Bronfenbrenner Analysis

Topics: Developmental psychology, Urie Bronfenbrenner, Ecological Systems Theory Pages: 3 (940 words) Published: January 3, 2010
Urie Bronfenbrenner is most famous for his views on ecological psychology. Some argue that he is one of the most well known psychologists of his time. In his eighties when he died, he had an extremely long and productive career. Having read a lot of history on this psychologist I would have to agree that interactions with others and the environment are key to development. These theories acknowledge the interaction of biology and environment. They also emphasize the important impact that cultures can have on the development of the individual. We all experience more than one type of environment, including §The microsystem - such as a family, classroom, etc is the immediate environment in which a person is operating. §The mesosystem - which is two microsystems interacting, such as the connection between a child’s home and school. §The exosystem - which is an environment in which an individual is not involved, which is external to his or her experience, but nonetheless affects him or her anyway. For example, if the parent has a bad day at work, or is laid off, or promoted, or has to work overtime, all of these events impact the child. And finally,

§The macrosystem - or the larger cultural context (Bronfenbrenner, U. 1979). The ecology of human development. Cambridge, MA). Throughout my life and in my home my parents, grandparents and great grandparents were all educated and there was no question whether or not education would be the next step. With this background as Bronfenbrenner says, two microsystems are interacting, such as the connection between a child’s home and school (Bronfenbrenner, U. 1979). It was inevitable that I went to college and graduate, it was even more important to further my education as much as I saw fit. The sky is the limit and we were taught that only we as individuals could hold ourselves back. There was no pointing the blame at others and we knew that if we failed that we had to take ownership and accountability for...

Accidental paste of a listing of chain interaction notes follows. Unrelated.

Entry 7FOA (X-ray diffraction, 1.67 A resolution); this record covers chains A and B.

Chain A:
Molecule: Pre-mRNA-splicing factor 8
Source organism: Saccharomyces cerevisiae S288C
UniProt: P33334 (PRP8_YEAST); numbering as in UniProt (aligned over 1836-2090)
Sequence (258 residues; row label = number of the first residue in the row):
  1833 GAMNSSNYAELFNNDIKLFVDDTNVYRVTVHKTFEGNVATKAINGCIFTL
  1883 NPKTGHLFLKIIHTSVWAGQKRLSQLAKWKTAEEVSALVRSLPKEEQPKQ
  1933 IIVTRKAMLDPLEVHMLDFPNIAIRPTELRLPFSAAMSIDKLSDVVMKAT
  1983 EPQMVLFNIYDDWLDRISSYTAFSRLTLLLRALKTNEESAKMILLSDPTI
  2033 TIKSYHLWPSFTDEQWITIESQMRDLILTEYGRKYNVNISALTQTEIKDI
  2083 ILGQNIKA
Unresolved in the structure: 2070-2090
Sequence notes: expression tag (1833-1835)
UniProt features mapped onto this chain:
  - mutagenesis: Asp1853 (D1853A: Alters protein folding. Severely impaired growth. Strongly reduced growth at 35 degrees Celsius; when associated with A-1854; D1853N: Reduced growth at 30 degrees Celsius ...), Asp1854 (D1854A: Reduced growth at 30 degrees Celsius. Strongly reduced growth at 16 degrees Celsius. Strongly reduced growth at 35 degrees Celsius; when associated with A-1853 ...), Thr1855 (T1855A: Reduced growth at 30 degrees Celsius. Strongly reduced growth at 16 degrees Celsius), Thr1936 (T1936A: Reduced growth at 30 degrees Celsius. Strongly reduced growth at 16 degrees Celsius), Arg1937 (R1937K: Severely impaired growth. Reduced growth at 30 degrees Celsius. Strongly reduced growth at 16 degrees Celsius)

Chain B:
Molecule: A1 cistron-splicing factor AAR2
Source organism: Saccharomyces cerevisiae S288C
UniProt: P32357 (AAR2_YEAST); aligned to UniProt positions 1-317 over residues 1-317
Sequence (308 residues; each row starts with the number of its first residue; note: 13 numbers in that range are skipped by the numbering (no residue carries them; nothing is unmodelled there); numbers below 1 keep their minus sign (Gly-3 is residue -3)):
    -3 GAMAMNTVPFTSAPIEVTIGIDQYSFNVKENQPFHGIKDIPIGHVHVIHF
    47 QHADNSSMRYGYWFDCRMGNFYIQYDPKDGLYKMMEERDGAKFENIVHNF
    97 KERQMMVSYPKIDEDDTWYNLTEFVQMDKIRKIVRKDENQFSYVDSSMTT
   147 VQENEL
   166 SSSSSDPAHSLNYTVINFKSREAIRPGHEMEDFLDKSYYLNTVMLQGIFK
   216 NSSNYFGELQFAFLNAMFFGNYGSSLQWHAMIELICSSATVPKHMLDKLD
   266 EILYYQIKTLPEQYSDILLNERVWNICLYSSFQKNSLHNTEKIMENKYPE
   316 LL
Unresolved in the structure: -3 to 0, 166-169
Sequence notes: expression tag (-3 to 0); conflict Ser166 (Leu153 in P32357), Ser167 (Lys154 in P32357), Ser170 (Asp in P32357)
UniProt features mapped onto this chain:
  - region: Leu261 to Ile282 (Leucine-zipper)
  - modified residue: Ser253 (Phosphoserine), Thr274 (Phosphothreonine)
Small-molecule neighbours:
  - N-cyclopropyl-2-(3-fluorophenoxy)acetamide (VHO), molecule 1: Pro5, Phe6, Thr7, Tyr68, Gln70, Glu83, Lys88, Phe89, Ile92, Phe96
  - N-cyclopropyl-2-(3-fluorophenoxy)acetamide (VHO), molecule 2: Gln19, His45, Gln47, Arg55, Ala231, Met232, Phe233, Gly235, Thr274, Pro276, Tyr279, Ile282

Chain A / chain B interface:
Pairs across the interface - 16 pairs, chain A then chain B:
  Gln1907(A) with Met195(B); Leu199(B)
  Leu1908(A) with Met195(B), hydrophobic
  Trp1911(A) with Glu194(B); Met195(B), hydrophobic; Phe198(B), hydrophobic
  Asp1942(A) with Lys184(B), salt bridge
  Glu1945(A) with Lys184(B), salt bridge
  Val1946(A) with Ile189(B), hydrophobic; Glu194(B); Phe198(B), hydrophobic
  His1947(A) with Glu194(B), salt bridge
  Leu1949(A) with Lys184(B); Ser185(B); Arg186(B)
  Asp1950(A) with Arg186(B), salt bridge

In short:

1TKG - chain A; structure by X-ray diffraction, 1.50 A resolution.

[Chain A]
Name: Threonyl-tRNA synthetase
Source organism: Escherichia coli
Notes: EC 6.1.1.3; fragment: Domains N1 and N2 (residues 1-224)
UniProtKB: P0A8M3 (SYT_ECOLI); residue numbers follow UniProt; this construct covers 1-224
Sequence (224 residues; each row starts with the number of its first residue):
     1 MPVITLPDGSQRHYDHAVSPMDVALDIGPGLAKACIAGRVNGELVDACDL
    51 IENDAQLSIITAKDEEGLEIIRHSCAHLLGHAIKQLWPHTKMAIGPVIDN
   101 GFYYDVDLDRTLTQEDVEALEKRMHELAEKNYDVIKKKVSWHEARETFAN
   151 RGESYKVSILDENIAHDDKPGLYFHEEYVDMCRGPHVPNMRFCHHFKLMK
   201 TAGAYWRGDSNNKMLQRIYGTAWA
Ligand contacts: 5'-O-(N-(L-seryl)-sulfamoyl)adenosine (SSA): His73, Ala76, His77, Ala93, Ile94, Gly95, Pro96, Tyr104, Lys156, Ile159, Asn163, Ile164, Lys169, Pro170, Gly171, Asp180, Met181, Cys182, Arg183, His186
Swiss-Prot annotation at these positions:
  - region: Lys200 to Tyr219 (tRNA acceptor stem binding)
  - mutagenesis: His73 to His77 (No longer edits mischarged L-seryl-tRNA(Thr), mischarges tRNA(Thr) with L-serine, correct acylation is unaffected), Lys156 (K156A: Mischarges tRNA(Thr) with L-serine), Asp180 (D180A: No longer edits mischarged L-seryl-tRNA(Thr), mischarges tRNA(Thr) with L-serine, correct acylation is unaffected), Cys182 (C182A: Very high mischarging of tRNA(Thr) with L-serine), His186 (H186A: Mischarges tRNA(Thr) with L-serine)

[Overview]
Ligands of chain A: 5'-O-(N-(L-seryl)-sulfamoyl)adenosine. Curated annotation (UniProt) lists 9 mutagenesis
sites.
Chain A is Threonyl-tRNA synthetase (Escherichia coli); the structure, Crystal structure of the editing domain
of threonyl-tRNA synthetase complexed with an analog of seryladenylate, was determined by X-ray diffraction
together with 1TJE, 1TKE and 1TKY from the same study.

References: Crandell, Crandell, & Vander Zanden, J.W. (2009) Human Development (9th ed.) Boston: McGraw-Hill Higher Education
Bronfenbrenner, U. (1979). The ecology of human development. Cambridge, MA: Harvard University Press
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